Fig. 5.

Mean 500-hPa geopotential height anomaly (m) at 1200 UTC on day −5 for (a) 57 ETL and (b) 69 SSL events. Cool (warm) colors indicate low (high) values. Bold green contours enclose regions of statistical significance exceeding 95%. Mean storm tracks for all identified ETL/SSL events are plotted in red.

Prior to ETL formation (Fig. 5a), anticyclonic circulation south of Australia cools the continent by advecting cold air from higher latitudes. Anticyclonic circulation around the Tasman Sea ridge has the opposite effect by simultaneously advecting warm moist air from the subtropics. ETL genesis occurs in the baroclinic environment at the confluence of these two airstreams. The Tasman Sea ridge remains essentially stationary during event evolution. In contrast, the ridge southwest of Australia is mobile and propagates eastward, covering ~10° longitude day−1. The midlatitude longwave pattern amplifies in conjunction with a low pressure system in the subtropical Indian Ocean, suggesting Rossby wave propagation from the tropics: a hypothesis that will be investigated in the next section.

Prior to SSL formation (Fig. 5b), negative anomalies in the southeast Indian Ocean are consistent with an extratropical origin. Amplification of the longwave trough in this region is also conducive to the development of northwest cloud-band events (Tapp and Barrell 1984). Similar to ETL events, the midlatitude ridge–trough couplet (initially in the southern Indian Ocean) propagates eastward covering ~10° longitude day−1. High-latitude blocking south of the Tasman Sea is a quasi-stationary feature, it moves only a few degrees during the evolution of the storm. Persistent blocking in this region is linked to a meridional storm track and airmass exchange with the cold Antarctic continent (Pook and Gibson 1999; Massom et al. 2004).

d. Interannual variability in ECC occurrence

Interannual variability in the total number of winter ECC storm days, and within each storm type, is shown in Fig. 2b. High-frequency ECC seasons—defined as having a storm day frequency in the top 15%—occurred in 1984, 1989, 1990, 1998, and 2007. The highest-frequency ECC winter, 1998, was dominated by IT and CL events. The years 1984, 1990, and 2007 were mostly dominated by ETL events and 1989 was the highest SSL winter on record (1979–2011). High-frequency IT seasons can co-occur with ETL or SSL seasons; however, ETL and SSL occurrence are anticorrelated (r = −0.44, p = 0.02) and share no common high-frequency seasons. Therefore, interannual variability in total ECC days can be determined by changes in the frequency of ETL, SSL, CL, or IT events.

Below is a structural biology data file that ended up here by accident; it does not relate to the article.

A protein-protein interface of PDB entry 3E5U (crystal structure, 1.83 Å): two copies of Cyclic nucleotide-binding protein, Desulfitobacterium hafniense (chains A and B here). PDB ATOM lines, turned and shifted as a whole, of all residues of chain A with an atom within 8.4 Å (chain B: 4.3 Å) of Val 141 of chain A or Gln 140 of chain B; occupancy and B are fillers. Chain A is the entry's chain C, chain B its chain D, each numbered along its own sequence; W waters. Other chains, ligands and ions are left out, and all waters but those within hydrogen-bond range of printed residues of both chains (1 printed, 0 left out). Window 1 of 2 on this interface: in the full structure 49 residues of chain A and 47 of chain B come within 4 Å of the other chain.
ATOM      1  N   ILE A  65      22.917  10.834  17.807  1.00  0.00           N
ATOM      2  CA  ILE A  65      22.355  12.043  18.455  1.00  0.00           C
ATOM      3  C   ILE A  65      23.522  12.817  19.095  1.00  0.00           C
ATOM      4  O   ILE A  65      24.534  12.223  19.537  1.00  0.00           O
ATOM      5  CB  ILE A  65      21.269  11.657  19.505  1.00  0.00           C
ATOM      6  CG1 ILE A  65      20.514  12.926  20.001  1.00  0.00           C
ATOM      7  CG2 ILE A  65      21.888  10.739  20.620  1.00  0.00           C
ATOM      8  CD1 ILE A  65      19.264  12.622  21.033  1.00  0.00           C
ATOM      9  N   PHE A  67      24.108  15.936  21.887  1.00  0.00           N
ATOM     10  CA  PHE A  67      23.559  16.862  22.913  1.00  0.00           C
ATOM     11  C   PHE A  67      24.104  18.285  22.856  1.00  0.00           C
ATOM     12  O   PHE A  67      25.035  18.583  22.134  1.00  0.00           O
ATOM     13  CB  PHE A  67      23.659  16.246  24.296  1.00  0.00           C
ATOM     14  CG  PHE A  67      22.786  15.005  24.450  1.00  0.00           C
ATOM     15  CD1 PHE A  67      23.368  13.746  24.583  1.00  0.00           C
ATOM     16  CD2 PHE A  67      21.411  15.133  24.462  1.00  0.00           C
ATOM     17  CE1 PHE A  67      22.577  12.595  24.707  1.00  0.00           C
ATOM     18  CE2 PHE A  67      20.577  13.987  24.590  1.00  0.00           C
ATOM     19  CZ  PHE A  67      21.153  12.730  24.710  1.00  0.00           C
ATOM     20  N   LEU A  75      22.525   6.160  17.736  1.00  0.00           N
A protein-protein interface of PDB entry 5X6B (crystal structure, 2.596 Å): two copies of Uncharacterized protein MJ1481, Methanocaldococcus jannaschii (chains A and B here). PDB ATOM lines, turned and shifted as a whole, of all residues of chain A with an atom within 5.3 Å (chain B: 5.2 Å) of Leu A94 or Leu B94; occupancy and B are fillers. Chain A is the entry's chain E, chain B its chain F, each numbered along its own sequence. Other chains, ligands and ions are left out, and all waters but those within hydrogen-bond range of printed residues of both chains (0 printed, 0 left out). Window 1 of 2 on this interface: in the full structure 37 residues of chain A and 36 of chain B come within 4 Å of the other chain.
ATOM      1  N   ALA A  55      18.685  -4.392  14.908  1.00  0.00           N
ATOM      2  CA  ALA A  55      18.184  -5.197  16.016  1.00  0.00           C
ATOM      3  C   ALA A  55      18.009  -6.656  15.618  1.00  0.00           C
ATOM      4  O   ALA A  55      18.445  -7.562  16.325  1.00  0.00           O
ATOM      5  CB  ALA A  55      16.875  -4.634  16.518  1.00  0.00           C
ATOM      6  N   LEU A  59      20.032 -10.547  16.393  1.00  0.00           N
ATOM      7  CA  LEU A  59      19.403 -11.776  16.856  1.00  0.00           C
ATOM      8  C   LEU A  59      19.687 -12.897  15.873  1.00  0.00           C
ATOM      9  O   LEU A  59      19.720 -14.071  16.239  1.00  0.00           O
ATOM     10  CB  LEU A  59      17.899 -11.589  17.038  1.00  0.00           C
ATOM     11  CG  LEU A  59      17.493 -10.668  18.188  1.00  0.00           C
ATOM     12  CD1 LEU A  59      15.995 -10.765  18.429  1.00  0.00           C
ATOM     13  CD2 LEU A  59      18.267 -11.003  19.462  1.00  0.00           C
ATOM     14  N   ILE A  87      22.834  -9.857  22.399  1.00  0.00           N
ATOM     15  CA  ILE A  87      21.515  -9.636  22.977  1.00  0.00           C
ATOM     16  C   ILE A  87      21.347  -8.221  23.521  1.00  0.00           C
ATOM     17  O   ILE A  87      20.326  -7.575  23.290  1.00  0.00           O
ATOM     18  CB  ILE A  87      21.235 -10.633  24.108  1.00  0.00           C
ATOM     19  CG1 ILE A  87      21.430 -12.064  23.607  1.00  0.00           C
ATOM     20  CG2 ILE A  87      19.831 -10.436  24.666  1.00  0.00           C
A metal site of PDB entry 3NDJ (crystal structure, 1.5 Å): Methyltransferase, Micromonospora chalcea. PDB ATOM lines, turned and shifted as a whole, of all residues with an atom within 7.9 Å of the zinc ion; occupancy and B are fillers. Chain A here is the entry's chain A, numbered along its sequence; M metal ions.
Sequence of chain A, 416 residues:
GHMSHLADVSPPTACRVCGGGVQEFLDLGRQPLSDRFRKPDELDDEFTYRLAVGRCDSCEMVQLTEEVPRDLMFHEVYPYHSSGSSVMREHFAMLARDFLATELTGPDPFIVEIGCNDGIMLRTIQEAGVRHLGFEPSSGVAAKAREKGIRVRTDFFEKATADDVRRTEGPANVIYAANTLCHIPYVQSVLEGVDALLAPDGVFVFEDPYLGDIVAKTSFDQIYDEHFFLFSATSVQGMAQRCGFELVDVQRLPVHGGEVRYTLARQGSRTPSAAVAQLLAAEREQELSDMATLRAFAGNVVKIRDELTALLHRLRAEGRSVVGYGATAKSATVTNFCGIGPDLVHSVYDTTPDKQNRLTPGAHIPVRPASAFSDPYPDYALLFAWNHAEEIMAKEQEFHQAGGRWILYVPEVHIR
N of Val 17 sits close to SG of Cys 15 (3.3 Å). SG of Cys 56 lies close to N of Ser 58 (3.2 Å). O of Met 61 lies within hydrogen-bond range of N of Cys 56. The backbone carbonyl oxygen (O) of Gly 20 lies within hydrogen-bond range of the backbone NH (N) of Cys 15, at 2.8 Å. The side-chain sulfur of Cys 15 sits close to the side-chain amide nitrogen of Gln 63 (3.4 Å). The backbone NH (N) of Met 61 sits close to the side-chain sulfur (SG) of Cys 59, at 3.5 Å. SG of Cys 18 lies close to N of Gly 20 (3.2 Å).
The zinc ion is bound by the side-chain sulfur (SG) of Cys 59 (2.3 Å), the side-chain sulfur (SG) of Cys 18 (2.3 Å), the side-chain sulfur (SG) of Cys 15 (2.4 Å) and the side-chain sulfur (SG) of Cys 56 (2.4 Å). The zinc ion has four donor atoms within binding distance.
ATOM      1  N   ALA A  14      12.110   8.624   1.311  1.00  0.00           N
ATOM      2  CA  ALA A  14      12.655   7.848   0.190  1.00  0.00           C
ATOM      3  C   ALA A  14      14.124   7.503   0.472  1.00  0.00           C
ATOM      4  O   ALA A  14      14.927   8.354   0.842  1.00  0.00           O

Total ECC storm day frequency is moderately correlated to the SOI (r = 0.57, p < 0.01) and Niño 3.4 (r = −0.41, p = 0.02), weakly correlated to the DMI (r = −0.3, p = 0.1), and uncorrelated to the SAM and PSA indices. Table 1 shows that most high-frequency seasons occurred with cool or neutral SSTA in Niño 3.4 and all had neutral or positive SOI. The DMI was negative for all years excluding 2007 and the ITF was positive or neutral for most years. There is no consistency in the sign of the SAM; however, PSA1 was neutral or negative for all years. Because ETL and SSL events evolve from different regions it is difficult to ascribe a mechanism to remote climate driver relationships in terms of total ECC frequency—therefore, we evaluate each storm type separately.

Table 1.

Index phase for the highest-frequency storm seasons (top 15%). All climate indices have been normalized to Z scores (anomaly/σ). Negative values (<0.5σ) are italicized and positive values (>0.5σ) are boldface.

Index phase for the highest-frequency storm seasons (top 15%). All climate indices have been normalized to Z scores (anomaly/σ). Negative values (<0.5σ) are italicized and positive values (>0.5σ) are boldface.
Index phase for the highest-frequency storm seasons (top 15%). All climate indices have been normalized to Z scores (anomaly/σ). Negative values (<0.5σ) are italicized and positive values (>0.5σ) are boldface.

1) ETL

Because ETL events are infrequent in late winter (August) we restrict the seasonal investigation to May–June–July. The six highest-frequency ETL seasons (top 15%) were 1984, 1985, 1990, 1996, 1999, and 2008. Seasonal ETL frequency is correlated to cool SST in the central Pacific (Fig. 6a) and low 500-hPa GPH over northern Australia (Fig. 6e), which is consistent with La Niña conditions. Although correlations with Niño 3.4 and the SOI are weak (p > 0.05) ⅚ highest-frequency ETL seasons occurred with cool or neutral SSTA in Niño 3.4 and all had positive or neutral SOI. An Indian Ocean influence is implied by statistically significant gridpoint correlations with both SST and 500-hPa GPH (Fig. 6). Although seasonal ETL frequency is uncorrelated to the DMI, it is moderately correlated to the WIO index (r = −0.41, p = 0.03). Table 1 shows that all six highest-frequency ETL seasons occurred in conjunction with cool or neutral SSTA in the WIO and EIO. Positive SLP and 500-hPa GPH correlations (Figs. 6c,e) across the Tasman Sea are consistent with blocking high pressure that develops during ETL intensification. No statistically significant atmospheric correlations are observed poleward of ~55°S and seasonal ETL frequency is uncorrelated to the SAM and PSA indices. However, SAM may still influence ETL formation, as all six high-frequency ETL seasons occurred with weakly positive or neutral SAM. These results suggest a preferred combination of regional climate drivers for high-frequency ETL seasons: neutral or La Niña–like conditions in the Pacific, cool SSTA in the tropical Indian Ocean, and neutral or positive SAM.